An executive at Johnson & Johnson said the main ingredient in its best-selling baby powder could potentially be contaminated by asbestos, the dangerous mineral that can cause cancer. He recommended to senior staff in 1971 that the company 'upgrade' its quality control of talc.

Two years later, another executive raised a red flag, saying the company should no longer assume that its talc mines were asbestos-free. The powder, he said, sometimes contained materials that “might be classified as asbestos fiber.”

The carcinogen, which often appears underground near talc, has been a concern inside the company for decades. In hundreds of pages of memos, executives worried about a potential government ban of talc, the safety of the product and a public backlash over Johnson’s Baby Powder, a brand built on a reputation for trustworthiness and health.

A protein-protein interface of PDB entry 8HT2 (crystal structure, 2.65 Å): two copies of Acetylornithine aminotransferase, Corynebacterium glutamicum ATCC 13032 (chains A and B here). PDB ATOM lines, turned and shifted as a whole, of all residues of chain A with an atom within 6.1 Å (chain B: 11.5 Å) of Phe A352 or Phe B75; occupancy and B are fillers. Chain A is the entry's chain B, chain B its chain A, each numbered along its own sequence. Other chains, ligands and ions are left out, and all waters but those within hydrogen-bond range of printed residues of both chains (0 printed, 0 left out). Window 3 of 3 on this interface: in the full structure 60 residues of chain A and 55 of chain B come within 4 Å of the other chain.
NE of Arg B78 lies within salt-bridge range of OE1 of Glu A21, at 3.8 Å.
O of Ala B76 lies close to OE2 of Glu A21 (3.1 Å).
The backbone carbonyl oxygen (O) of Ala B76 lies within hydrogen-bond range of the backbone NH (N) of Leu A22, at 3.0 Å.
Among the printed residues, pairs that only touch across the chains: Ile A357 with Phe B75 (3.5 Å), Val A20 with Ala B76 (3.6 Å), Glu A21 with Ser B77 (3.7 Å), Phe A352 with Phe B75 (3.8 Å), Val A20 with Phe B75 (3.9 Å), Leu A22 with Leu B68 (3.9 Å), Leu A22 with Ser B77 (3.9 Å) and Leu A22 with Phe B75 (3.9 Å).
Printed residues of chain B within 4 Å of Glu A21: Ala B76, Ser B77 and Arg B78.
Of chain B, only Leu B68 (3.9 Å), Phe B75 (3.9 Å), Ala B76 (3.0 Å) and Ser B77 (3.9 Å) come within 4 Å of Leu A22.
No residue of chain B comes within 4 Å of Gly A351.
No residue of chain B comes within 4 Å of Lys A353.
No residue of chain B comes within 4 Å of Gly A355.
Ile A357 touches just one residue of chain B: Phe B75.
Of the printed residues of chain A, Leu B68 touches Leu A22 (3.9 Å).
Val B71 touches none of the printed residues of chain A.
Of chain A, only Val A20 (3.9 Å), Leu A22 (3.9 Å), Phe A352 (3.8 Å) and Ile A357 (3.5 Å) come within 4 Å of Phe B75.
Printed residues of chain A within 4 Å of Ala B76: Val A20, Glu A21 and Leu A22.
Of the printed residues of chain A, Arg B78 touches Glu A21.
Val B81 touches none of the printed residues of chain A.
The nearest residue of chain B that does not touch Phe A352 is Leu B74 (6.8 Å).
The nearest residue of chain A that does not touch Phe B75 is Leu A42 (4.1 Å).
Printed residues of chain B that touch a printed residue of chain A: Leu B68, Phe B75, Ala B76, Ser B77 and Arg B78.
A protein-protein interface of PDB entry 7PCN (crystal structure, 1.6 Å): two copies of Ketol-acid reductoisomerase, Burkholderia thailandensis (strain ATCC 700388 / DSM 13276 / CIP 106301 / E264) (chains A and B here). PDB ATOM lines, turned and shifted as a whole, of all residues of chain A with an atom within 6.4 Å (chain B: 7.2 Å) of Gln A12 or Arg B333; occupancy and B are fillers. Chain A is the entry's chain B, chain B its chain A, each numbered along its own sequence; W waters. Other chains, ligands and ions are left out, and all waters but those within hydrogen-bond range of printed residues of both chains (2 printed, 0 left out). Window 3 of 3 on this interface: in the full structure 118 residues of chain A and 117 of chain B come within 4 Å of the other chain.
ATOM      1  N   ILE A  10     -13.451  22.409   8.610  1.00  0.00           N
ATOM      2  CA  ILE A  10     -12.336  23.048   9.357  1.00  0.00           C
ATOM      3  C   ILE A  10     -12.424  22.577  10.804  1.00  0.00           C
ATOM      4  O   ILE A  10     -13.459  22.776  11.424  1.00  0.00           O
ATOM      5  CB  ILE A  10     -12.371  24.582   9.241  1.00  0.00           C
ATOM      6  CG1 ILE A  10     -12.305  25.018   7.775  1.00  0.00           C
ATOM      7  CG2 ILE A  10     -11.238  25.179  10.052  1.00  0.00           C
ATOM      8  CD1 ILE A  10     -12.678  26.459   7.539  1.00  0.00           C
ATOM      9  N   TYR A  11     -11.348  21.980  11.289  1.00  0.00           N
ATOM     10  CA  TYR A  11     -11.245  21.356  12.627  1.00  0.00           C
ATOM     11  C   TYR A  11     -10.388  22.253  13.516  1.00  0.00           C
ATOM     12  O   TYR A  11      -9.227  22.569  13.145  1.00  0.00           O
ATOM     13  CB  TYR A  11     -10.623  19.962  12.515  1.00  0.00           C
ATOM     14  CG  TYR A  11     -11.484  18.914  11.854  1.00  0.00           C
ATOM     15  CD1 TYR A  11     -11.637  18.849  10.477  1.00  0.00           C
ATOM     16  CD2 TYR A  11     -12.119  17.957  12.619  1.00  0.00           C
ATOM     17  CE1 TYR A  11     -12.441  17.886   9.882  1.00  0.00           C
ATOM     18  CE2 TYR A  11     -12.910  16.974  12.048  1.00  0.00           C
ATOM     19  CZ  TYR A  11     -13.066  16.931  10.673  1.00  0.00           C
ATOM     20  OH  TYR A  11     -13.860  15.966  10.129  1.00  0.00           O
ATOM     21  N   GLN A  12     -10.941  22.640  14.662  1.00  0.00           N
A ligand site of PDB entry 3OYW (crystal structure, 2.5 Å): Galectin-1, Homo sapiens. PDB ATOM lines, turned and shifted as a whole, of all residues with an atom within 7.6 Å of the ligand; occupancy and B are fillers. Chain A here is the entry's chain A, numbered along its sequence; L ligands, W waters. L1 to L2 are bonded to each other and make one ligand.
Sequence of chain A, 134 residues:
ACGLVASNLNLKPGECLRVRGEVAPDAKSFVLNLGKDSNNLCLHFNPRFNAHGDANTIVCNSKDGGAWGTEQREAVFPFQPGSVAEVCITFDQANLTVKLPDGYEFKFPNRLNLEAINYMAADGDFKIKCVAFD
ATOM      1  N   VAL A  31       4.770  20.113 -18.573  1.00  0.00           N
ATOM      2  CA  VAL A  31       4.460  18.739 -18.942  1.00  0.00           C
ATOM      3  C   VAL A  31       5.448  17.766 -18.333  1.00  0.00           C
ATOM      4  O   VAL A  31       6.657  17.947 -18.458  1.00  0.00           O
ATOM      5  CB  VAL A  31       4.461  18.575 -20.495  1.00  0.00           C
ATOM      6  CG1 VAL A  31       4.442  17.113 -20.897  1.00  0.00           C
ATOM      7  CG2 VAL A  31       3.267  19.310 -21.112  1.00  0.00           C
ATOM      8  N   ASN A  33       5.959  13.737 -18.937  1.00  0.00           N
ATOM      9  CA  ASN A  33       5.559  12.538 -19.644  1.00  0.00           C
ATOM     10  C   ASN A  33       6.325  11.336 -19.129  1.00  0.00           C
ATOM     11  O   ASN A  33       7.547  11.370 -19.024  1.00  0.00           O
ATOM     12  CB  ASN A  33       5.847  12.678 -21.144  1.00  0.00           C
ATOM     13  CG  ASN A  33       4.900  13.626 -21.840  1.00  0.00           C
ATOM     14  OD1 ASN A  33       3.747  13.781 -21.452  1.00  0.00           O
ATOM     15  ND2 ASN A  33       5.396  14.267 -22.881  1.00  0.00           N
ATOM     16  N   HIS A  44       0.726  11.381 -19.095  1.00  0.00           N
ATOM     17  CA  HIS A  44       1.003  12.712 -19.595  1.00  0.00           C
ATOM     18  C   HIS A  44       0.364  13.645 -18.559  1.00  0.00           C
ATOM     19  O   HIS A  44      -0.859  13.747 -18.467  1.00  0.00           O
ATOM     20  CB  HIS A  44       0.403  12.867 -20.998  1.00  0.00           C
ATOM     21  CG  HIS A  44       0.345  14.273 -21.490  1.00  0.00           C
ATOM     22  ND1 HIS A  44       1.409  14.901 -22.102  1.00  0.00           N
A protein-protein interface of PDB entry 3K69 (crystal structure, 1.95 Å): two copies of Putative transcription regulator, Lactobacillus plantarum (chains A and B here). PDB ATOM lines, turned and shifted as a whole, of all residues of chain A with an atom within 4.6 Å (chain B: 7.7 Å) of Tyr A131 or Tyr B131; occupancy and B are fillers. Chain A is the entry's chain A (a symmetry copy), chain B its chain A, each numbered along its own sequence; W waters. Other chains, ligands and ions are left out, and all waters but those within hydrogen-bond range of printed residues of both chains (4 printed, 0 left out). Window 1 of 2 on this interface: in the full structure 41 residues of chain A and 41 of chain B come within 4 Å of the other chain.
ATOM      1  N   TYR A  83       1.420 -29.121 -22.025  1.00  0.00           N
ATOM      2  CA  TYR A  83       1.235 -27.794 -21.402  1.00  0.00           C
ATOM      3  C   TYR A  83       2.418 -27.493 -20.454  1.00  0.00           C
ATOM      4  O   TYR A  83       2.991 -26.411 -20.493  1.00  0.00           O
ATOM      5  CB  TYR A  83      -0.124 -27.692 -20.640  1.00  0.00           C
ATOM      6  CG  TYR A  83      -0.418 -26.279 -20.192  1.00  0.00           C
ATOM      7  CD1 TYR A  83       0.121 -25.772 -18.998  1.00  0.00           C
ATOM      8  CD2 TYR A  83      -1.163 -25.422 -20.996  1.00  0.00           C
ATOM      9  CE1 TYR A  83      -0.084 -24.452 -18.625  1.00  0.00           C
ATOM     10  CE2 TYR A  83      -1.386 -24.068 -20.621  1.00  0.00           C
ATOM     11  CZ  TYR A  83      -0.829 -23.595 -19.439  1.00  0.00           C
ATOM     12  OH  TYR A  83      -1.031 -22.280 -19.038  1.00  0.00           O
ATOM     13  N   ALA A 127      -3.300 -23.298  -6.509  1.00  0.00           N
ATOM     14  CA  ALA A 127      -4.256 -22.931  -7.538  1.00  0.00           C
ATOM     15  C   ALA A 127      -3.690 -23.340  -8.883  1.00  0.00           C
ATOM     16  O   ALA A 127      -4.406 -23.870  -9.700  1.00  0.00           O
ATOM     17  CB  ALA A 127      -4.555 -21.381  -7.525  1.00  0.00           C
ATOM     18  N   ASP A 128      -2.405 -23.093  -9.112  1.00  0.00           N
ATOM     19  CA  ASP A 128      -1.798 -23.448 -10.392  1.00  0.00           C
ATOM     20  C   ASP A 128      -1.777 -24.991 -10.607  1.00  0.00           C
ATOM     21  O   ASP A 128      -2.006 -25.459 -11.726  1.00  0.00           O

Executives proposed new testing procedures or replacing talc outright, while trying to discredit research suggesting that the powder could be contaminated with asbestos, according to corporate documents unearthed by litigation, government records obtained by The New York Times through the Freedom of Information Act, and interviews with scientists and lawyers.

In one instance, Johnson & Johnson demanded that the government block unfavorable findings from being made public. An executive ultimately won assurances from an official at the Food and Drug Administration that the findings would be issued only 'over my dead body,' a memo summarizing the meeting said.